An 18‐year‐old female with a history of panniculitis presented with a painful rash. Two years prior to presentation, the rash initially appeared as painful, raised, dark red/purple “bruises” over her shins, thighs and abdomen; it was associated with weight loss, fever, malaise, anemia and alopecia. A clinical diagnosis of panniculitis with erythema nodosum (EN) was made. She travelled to Mexico where she received IV corticosteroids and subsequently improved. During the year before presentation, she had recurrent episodes requiring repeated courses of oral prednisone for relief; her tuberculin skin test was positive with induration to 9 mm, ESR and CRP were elevated, her ANA was negative, and she did not receive treatment for mycobacterial infection. At the current presentation, she complained of only the rash and denied any symptoms or signs of pulmonary tuberculosis (TB). Physical examination revealed multiple 3 cm, painful, erythematous subcutaneous nodules on her bilateral upper thighs. Although her PPD was negative, a QuantiFERON Gold test was positive. A punch biopsy of the lesion showed septal panniculitis with minimal lobular involvement. She was diagnosed with EN and was treated with isoniazid (INH) for latent TB. She was later switched to INH, rifampin, pyrazinamide and ethambutol (four‐drug RIPE therapy) after developing recurrent EN while on INH monotherapy. Her EN clinically improved and did not recur with RIPE therapy.
Erythema nodosum is a delayed hypersensitivity reaction to antigens occurring secondary to streptococcal infection, autoimmune disease or fungal infections, depending on the country of the patient’s origin. Screening labs, including a complete blood count, comprehensive metabolic panel, chest roentogram, anti‐streptolysin O (ASO) titers, and TB skin testing, are recommended to elucidate etiology; a biopsy is required only in atypical cases. If a biopsy is necessary, deep excisional biopsy is preferred and typically shows panniculitis with septal inflammation in the subcutaneous fat tissue, usually without associated vasculitis. Polymerase chain reaction (PCR) detection of TB in the tissue has high sensitivity and specificity, and it should have been performed in the above case. One Chinese study demonstrated that almost all patients with primary TB presented with EN, and 20% of those with EN had tuberculosis. Females have an increased risk of developing EN from TB compared to males, but males tended to have active TB more frequently than females. A four‐drug regimen for TB is recommended for treatment; corticosteroids are discouraged for the treatment of TB‐associated EN.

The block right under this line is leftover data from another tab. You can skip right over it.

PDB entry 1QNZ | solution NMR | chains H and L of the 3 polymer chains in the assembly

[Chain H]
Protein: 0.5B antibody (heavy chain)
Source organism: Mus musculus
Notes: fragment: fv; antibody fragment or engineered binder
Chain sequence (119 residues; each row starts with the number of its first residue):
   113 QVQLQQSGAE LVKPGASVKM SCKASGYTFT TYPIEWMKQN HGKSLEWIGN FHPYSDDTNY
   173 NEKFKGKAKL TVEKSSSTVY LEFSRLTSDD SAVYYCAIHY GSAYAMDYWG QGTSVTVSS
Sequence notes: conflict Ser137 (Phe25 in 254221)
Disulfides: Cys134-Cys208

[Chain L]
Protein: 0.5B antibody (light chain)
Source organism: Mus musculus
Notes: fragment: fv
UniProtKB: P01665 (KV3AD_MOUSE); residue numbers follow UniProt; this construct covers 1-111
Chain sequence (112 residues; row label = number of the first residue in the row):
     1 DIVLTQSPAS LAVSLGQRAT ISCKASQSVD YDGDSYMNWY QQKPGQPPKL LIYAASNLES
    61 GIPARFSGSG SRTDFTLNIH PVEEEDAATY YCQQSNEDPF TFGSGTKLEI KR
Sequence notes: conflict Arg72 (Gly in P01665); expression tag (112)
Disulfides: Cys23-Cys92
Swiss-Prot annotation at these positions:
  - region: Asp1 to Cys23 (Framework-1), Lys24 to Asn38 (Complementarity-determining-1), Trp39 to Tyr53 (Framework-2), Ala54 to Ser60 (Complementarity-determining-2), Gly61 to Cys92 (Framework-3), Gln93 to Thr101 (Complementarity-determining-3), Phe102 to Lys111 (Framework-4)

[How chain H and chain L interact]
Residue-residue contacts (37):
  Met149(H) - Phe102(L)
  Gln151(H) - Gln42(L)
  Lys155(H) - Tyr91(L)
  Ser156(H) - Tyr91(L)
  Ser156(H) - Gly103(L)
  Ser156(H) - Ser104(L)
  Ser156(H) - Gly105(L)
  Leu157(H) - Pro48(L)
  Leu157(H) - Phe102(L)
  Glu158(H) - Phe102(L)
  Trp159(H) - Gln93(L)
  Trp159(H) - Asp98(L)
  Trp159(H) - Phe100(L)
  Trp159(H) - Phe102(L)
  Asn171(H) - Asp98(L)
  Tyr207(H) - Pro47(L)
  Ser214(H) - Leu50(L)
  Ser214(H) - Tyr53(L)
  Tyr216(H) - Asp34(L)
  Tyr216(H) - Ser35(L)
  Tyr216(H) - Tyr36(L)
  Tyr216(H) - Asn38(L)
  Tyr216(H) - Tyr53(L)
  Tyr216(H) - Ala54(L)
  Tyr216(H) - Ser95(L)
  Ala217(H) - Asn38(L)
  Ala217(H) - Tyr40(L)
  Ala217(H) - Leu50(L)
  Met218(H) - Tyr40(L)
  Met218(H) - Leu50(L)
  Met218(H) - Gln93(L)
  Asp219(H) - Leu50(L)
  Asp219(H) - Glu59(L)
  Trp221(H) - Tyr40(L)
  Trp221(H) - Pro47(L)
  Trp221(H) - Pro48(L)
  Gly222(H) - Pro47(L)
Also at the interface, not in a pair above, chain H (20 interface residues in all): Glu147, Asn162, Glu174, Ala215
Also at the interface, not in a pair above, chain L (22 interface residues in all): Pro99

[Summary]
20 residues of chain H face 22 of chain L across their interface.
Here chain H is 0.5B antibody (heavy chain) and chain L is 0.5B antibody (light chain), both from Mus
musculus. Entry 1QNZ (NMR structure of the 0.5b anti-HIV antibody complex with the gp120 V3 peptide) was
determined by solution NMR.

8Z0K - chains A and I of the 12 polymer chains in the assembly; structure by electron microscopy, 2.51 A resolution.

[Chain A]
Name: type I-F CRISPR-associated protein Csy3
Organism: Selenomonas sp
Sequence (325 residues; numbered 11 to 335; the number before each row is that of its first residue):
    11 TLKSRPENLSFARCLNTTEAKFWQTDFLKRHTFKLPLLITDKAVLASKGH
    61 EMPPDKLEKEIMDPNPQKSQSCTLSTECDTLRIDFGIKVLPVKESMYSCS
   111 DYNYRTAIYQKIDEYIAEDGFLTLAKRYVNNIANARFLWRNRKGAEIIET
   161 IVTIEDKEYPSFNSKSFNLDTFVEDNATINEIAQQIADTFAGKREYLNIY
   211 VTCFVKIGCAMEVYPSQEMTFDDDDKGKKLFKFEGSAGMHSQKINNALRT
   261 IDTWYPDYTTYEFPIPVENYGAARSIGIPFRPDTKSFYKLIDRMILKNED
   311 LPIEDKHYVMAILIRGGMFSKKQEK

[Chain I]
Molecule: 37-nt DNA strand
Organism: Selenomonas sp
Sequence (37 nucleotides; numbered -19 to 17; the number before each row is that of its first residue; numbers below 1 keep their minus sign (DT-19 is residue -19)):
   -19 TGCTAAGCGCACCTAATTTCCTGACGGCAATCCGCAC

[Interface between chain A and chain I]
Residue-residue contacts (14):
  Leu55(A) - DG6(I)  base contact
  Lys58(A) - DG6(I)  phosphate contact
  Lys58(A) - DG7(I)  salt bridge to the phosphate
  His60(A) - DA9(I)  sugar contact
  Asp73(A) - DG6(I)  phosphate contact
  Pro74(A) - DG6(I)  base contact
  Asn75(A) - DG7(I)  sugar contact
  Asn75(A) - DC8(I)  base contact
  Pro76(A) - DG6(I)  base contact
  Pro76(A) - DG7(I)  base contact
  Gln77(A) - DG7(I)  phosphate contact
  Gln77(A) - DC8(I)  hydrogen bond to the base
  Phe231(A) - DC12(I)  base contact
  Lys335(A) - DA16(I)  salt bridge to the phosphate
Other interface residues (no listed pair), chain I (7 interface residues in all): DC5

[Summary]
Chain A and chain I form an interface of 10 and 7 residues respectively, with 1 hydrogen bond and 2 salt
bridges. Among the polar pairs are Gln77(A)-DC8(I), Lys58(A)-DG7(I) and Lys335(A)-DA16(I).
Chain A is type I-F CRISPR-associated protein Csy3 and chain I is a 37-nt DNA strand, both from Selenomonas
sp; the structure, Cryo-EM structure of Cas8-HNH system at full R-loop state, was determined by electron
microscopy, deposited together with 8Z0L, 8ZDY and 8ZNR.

Although TB is a common cause of erythema nodosum, it remains a diagnostic challenge because TB is typically only found in the biopsy specimens of those with active disease. There are very few studies regarding the treatment of EN in the context of TB, and most experts use a four‐drug TB regimen for treatment of TB‐associated EN.
To cite this abstract:Bhadriraju S, Bates J. Latent Tuberculosis Infection Causing Erythema Nodosum. Abstract published at Hospital Medicine 2014, March 24-27, Las Vegas, Nev. Abstract 347. Journal of Hospital Medicine. 2014; 9 (suppl 2). https://www.shmabstracts.com/abstract/latent-tuberculosis-infection-causing-erythema-nodosum/. Accessed April 1, 2020.